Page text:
All diggers age 15 or older must have an applicable 2018-19 fishing license to harvest razor clams on any beach. Licenses, ranging from a three-day razor clam license to an annual combination fishing license, are available on WDFW’s website at https://fishhunt.dfw.wa.gov and from license vendors around the state.

Under state law, diggers at open beaches can take 15 razor clams per day and are required to keep the first 15 they dig. Each digger’s clams must be kept in a separate container.

ODFW Delays Razor Clam Digging on Clatsop County Beaches

THE FOLLOWING IS A PRESS RELEASE FROM THE OREGON DEPARTMENT OF FISH AND WILDLIFE

ODFW will delay the opening of fall razor clam harvest along the Clatsop beaches from the traditional date of Oct. 1 to Nov. 1 at the earliest , to allow time to collect public feedback on management options in light of a recent stock assessment.

OREGON SHELLFISH MANAGERS SAY ITS NORTHERN RAZOR CLAM POPULATION IS ON THE SMALL SIDE. ONE OPTION IS TO POSTPONE DIGGING THROUGH THE WINTER TO ALLOW THEM TO GROW TO LARGER SIZE. (ODFW)

Extension of the annual conservation closure only applies to Clatsop County beaches, and prohibits all harvest of razor clams (both recreational and commercial) along the 18 mile stretch of beach from Tillamook Head (Seaside) to the mouth of the Columbia River, until the closure is lifted. 

ODFW recently completed the annual stock assessment survey for razor clams along the Clatsop beaches. The survey found that most clams are too small to be harvested by commercial clammers or desired by recreational clammers.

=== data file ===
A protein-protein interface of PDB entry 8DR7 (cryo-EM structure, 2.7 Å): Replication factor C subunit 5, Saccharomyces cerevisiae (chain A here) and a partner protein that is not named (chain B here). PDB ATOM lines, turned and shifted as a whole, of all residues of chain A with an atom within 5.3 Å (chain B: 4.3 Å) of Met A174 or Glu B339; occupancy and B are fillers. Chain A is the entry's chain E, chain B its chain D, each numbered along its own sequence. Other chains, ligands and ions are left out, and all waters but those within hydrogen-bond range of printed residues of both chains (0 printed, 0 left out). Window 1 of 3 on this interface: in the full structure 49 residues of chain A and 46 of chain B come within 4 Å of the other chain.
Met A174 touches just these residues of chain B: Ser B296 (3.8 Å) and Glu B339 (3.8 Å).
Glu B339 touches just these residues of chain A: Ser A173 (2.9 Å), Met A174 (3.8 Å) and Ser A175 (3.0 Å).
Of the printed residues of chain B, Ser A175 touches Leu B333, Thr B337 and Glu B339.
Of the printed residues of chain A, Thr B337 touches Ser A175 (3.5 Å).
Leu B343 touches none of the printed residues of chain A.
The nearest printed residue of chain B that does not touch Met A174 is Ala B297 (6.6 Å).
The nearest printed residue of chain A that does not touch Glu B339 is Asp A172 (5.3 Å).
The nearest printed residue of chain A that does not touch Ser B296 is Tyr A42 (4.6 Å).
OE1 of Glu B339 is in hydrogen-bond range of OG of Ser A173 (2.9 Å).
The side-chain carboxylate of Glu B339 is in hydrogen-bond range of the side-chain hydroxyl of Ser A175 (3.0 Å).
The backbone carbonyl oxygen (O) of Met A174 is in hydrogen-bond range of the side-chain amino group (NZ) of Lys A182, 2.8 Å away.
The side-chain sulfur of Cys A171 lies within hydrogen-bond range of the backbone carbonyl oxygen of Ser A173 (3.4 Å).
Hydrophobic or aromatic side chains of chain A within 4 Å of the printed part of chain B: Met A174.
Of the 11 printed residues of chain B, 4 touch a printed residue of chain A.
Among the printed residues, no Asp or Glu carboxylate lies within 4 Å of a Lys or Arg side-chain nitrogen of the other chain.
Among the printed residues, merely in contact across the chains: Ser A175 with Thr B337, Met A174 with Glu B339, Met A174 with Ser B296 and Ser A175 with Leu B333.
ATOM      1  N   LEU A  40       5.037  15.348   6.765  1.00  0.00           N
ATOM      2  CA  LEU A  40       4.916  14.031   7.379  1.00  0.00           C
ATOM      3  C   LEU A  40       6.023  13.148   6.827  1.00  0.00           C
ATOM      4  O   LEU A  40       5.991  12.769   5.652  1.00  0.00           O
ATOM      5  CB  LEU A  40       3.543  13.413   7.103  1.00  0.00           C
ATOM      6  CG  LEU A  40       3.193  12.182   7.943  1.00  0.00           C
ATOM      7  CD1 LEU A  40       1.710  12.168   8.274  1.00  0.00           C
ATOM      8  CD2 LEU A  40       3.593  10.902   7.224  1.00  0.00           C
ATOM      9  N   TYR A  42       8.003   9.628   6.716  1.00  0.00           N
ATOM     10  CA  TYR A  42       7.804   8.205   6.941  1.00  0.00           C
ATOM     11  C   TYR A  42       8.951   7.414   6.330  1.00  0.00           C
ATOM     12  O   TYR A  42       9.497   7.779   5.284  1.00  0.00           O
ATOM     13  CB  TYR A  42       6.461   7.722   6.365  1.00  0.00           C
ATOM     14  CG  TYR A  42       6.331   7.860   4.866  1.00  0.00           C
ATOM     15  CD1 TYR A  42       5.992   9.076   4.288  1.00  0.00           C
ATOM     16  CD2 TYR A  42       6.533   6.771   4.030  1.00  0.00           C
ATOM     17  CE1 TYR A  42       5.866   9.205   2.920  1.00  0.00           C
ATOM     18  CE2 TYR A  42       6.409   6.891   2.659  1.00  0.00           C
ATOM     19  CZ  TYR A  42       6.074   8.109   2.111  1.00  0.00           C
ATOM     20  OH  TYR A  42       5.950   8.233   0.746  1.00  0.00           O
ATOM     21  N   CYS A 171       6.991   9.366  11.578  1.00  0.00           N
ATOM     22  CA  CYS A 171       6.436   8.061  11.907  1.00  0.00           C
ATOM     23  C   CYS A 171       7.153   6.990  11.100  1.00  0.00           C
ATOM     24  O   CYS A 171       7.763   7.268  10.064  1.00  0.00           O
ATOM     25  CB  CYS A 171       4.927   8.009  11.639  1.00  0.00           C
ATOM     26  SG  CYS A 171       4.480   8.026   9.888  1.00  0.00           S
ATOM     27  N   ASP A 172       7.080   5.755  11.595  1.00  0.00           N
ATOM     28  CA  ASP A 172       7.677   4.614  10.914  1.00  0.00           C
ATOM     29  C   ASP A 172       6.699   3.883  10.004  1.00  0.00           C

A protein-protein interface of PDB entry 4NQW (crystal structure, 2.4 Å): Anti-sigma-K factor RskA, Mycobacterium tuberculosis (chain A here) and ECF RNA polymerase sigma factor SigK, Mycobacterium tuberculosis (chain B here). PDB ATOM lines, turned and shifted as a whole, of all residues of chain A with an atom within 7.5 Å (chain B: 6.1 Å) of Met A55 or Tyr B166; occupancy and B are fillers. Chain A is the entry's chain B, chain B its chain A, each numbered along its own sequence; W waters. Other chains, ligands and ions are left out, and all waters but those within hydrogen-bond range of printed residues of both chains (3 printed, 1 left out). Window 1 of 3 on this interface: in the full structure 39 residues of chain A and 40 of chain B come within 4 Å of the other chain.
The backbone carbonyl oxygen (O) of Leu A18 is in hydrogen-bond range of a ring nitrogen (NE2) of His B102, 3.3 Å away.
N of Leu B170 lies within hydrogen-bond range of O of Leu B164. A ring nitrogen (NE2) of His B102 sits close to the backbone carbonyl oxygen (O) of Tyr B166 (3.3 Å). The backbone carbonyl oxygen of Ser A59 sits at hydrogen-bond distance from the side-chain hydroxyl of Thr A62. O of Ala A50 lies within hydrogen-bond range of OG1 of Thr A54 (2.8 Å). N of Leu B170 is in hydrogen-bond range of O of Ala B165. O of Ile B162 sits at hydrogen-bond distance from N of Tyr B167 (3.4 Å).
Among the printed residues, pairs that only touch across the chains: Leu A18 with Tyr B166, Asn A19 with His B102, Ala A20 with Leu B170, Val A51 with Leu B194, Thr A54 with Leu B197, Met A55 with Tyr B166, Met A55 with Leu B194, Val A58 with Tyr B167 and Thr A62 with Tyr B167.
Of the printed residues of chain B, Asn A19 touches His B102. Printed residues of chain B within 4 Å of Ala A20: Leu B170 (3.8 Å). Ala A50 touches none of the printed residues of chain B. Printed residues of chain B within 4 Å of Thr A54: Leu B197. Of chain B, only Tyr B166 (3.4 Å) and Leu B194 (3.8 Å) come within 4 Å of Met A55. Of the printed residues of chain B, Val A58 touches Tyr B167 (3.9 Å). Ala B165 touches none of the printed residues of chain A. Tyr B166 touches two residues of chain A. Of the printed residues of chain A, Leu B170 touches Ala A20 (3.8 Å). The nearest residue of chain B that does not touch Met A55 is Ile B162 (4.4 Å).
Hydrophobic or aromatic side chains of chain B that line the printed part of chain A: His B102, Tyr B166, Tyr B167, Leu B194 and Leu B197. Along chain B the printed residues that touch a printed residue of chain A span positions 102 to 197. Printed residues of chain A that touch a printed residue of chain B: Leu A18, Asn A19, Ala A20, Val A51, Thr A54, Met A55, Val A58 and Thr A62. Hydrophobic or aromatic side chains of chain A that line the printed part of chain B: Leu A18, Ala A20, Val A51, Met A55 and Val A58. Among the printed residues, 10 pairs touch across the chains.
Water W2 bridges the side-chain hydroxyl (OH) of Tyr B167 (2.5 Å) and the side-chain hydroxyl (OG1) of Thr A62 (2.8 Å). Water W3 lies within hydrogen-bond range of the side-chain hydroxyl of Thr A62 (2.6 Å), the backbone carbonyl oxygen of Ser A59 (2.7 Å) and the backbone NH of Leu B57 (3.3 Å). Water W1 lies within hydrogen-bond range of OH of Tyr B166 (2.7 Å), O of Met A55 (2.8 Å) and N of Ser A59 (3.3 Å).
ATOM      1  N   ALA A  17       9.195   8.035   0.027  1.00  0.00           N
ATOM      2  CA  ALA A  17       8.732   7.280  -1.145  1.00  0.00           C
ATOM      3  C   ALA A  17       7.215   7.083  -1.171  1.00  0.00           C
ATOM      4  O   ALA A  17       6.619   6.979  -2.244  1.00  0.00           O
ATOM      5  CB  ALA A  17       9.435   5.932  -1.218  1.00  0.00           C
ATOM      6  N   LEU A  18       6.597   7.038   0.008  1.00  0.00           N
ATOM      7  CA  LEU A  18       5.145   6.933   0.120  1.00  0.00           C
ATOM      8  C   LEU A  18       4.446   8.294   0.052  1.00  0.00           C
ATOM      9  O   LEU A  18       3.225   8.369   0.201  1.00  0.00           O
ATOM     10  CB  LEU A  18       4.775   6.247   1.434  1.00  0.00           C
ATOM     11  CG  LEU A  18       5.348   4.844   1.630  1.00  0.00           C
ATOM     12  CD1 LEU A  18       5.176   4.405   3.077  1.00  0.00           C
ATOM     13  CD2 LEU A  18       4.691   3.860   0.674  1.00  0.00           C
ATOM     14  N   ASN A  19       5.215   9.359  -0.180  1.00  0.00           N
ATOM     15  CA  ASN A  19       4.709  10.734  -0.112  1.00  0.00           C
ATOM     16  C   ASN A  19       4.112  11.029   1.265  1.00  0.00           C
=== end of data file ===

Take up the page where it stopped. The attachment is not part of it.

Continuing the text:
“Razor clams are moderately abundant on Clatsop beaches this fall, but the population is currently dominated by small clams with shell lengths between 2-3 inches,” said ODFW Shellfish Biologist Matt Hunter. “Recreational clammers typically try to avoid these small clams, and they are smaller than the 3 ¾” minimum size allowed for commercial harvest.” 

According to Hunter, domination of the razor clam population by small clams is far from normal. “In 2004, we also saw large numbers of small razor clams along Clatsop beaches, but they were more variable in size with a few medium and large clams,” he explained. “Right now, it is difficult to find any razor clams larger than 4 inches.” 

During the month of October, ODFW staff will hold a public meeting to solicit feedback regarding potential management actions that may be taken to protect undersize clams and provide better clamming opportunities next spring. Options include extending the closure through the winter to give clams time to grow into a size suitable for harvest.

Recently, Washington Department of Fish and Wildlife delayed the traditional October razor clam digs on the Long Beach peninsula until late December due to similar concerns about the population and small size of clams. In Oregon, the population includes even fewer medium and large razor clams.

 Most beaches along the Oregon coast are currently open for razor clamming.  However, the south coast from the south jetty Umpqua River to the California border remains closed to razor clamming due to elevated marine biotoxins. Harvest of razor clams may be postponed at anytime due to elevated domoic acid or other marine biotoxins. 

Bay clams and crab remain open for recreational harvesting along the entire Oregon coast. Mussels are open for recreational harvest along most of the Oregon coast, but harvest of mussels is closed from the south jetty of the Coquille River to the California border. For more information please call ODA’s shellfish safety information Hotline at (800) 448-2474 or visit the ODA Recreational Shellfish Biotoxin Closures webpage or ODFW’s Recreation Report – Crabbing and Clamming page